|IPv6 packet|  /           /
                              +-----------+  +-----------+  +-----------+
                              |IPv6 packet|  /           /  /           /
               +-----------+  +-----------+  /           /  /           /
               |IPv6 packet|  /           /  / SF Chain  /  / SF Chain  /
+-----------+  +-----------+  /  TE Path  /  /           /  /           /
|IPv6 packet|  /TI-LFA Path/  /           /  /           /  /           /
+-----------+  +-----------+  +-----------+  +-----------+  +-----------+
|SA,DA      |  |SA,DA      |  |SA,DA      |  |SA,DA      |  |SA,DA      |
+-----------+  +-----------+  +-----------+  +-----------+  +-----------+
   SRv6 BE       SRv6 BE+        SRv6 TE       SRv6 SFC       SRv6 SFC+
                 TI-LFA                                         IOAM

Figure 1. Evolution of SRv6 SRH

Compatibility challenges for legacy devices can be summarized as follows:

3.5. SRv6 header overhead

The rich network programming ability of SRv6 can meet the new network service requirements well. In encapsulation mode, the SRv6 ingress encapsulates an outer IPv6 header and an SRH extension header into a packet and then forwards the packet. This increases the packet header overhead. When there are a large number of SRv6 SIDs, the following problems may occur:

1. The payload of packets decreases, and the effective transmission efficiency decreases. For example, in an explicit path scenario, a maximum of 10 SRv6 SIDs may be used. The total length of the IPv6 header is 208 bytes.

2. The compatibility of devices on the live network. As the number of SIDs increases, the position of the SID in the SRv6 packet may exceed the depth of the first read by the hardware. As a result, the hardware performs the second read, and the forwarding performance deteriorates.

3. The packet header increases, which may cause the maximum transmission unit (MTU) to exceed the threshold.

4. Solutions for mitigating the compatibility challenges

This section provides solutions to mitigate the challenges outlined in section 2.

4.1. Traffic Engineering

With strict traffic engineering, the resultant long SID list in the SRH raises high requirements on the hardware chipset, which can be mitigated by the following solutions.

4.1.1. Binding SID (BSID)

Binding SID [RFC8402] involves a list of SIDs and is bound to an SR Policy. The node(s) that imposes the bound policy needs to store the SID list. When a node receives a packet with its active segment as a BSID, the node will steer the packet in to the bound policy accordingly.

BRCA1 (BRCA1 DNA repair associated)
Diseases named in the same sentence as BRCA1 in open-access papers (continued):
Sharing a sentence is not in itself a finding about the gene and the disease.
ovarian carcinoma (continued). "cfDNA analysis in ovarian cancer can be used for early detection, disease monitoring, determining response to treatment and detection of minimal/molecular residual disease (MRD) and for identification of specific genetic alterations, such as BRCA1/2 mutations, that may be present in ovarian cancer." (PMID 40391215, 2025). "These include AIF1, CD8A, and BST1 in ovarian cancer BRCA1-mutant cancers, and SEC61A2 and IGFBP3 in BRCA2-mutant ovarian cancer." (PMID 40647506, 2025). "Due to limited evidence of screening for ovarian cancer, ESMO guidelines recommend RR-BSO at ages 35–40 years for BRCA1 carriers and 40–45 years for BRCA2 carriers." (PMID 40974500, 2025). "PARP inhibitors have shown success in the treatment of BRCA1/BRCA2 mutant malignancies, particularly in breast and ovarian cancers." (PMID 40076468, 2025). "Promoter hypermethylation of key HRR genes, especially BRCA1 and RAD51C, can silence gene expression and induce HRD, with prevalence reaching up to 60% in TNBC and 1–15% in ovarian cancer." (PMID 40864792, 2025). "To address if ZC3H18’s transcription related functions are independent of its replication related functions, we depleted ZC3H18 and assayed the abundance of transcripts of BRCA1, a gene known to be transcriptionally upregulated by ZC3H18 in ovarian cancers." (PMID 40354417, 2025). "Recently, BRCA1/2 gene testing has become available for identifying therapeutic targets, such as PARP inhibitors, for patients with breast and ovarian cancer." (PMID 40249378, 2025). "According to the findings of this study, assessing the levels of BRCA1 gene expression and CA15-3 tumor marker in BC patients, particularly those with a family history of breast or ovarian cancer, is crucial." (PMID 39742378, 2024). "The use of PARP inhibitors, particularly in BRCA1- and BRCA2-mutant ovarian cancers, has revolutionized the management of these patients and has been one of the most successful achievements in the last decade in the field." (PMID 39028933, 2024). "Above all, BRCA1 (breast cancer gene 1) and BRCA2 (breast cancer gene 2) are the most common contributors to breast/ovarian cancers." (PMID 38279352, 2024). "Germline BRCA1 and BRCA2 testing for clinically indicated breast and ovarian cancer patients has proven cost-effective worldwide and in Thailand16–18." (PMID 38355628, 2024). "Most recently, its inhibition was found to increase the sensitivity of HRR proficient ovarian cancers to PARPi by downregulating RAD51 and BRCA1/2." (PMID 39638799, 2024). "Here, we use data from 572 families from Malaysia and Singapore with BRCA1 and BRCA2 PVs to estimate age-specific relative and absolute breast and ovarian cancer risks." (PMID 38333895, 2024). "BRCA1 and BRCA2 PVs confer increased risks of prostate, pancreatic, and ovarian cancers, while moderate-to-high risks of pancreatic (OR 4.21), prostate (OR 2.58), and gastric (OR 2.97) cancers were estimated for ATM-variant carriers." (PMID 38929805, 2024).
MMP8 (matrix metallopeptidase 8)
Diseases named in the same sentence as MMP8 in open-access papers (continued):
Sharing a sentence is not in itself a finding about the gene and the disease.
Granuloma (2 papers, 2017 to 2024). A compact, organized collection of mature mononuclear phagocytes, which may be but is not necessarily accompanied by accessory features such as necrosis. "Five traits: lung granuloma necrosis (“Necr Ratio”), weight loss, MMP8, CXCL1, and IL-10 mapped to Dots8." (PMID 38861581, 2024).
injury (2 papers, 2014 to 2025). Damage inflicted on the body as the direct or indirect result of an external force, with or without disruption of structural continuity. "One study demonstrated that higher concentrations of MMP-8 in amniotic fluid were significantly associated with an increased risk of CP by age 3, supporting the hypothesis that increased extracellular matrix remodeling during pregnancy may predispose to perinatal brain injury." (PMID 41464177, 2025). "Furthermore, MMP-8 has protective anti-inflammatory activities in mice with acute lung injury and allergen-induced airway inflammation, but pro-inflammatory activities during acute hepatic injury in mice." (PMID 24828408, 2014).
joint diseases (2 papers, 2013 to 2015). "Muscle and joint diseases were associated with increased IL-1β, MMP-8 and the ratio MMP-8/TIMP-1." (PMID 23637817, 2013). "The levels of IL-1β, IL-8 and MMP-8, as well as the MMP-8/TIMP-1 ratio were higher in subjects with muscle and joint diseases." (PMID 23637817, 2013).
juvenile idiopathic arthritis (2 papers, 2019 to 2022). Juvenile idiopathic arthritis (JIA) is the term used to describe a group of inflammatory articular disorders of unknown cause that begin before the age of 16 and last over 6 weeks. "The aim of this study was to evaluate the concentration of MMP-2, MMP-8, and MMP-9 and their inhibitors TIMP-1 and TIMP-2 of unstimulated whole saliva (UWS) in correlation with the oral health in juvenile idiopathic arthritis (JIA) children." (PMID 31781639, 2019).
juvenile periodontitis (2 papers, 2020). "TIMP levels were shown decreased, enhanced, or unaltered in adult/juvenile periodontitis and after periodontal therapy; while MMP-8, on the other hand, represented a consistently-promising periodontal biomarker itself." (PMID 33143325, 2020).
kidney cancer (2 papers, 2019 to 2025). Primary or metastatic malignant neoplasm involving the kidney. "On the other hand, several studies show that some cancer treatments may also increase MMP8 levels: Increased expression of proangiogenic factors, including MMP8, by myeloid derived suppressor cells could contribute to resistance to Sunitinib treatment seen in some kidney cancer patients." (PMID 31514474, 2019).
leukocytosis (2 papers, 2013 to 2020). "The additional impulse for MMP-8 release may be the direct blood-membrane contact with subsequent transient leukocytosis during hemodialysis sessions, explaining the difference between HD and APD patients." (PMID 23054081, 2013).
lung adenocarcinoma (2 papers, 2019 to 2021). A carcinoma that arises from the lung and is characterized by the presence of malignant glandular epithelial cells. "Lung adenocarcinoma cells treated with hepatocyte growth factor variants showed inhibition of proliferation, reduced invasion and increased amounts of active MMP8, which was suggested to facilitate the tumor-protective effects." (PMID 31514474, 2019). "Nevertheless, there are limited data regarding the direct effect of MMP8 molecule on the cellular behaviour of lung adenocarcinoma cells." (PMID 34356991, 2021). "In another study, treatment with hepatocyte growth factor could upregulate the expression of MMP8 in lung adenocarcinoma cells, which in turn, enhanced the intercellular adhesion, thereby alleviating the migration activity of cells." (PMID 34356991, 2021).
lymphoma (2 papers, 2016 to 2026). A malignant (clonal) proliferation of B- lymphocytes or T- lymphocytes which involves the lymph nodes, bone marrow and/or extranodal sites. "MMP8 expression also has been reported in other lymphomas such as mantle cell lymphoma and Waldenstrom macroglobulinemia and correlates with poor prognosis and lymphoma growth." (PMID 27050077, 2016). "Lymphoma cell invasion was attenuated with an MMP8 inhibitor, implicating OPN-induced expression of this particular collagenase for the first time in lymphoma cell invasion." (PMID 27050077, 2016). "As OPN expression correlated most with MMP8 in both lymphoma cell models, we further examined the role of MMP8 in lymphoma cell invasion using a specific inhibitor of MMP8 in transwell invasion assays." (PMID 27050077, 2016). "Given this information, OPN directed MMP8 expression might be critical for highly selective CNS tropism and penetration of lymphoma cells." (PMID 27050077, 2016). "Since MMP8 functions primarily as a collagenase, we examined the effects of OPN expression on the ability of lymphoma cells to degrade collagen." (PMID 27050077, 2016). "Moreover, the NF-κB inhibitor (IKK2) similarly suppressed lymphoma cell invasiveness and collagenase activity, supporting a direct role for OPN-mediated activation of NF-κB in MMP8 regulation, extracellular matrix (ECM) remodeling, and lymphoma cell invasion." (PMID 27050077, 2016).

To reduce the long SID list of a strict TE explicit path, BSID can be used at selective nodes, maybe according to the processing capacity of the hardware chipset. BSID can also be used to impose the repair list in the TI-LFA as described in Section 2.1.

4.1.2. PCEP FlowSpec

When the SR architecture adopts a centralized model, the SDN controller (e.g. Path Computation Element (PCE)) only needs to apply the SR policy at the head-end. There is no state maintained at midpoints and tail-ends. Eliminating state in the network (midpoints and tail-points) is a key benefit of utilizing SR. However, it also leads to a long SID list for expressing a strict TE path.

PCEP FlowSpec [I-D.ietf-pce-pcep-flowspec] provides a trade-off solution. PCEP FlowSpec is able to disseminate Flow Specifications (i.e. filters and actions) to indicate how the classified traffic flows will be treated. In an SR-enabled network, PCEP FlowSpec can be applied at the midpoints to enforce traffic engineering policies where it is needed. In that case, state needs to be maintained at the corresponding midpoints of a TE explicit path, but the SID list can be shortened.

4.2. SFC

Currently two approaches are proposed to support SFC over SRv6, i.e. stateless SFC [I-D.ietf-spring-sr-service-programming] and stateful SFC [I-D.ietf-spring-nsh-sr].

4.2.1. Stateless SFC

A service can also be assigned an SRv6 SID which is integrated into an SR policy and used to steer traffic to it. In terms of the capability of processing the SR information in the received packets, there are two types of services, i.e. SR-aware service and SR-unware service. An SR-aware service can process the SRH in the received packets. An SR-unaware service, i.e. legacy service, is not able to process the SR information in the traffic it receives, and may drop the received packets. In order to support such services in an SRv6 domain, the SR proxy is introduced to handle the processing of SRH on behalf of the SR-unware service. The service SID associated with the SR-unaware service is instantiated on the SR proxy, which is used to steer traffic to the service.

The SR proxy intercepts the SR traffic destined for the service via the locally instantiated service SID, removes the SR information, and sends the non-SR traffic out on a given interface to the service. When receiving the traffic coming back from the service, the SR proxy will restore the SR information and forwards it to the next segment in the segment list.

4.2.2. Stateful SFC

The NSH and SR can be integrated in order to support SFC in an efficient and cost-effective manner while maintaining separation of the service and transport planes.

In this NSH-SR integration solution, NSH and SR work jointly and complement each other. Specifically, SR is responsible for steering packets along a given Service Function Path (SFP) while NSH is for maintaining the SFC instance context, i.e. Service Path Identifier (SPI), Service Index (SI), and any associated metadata.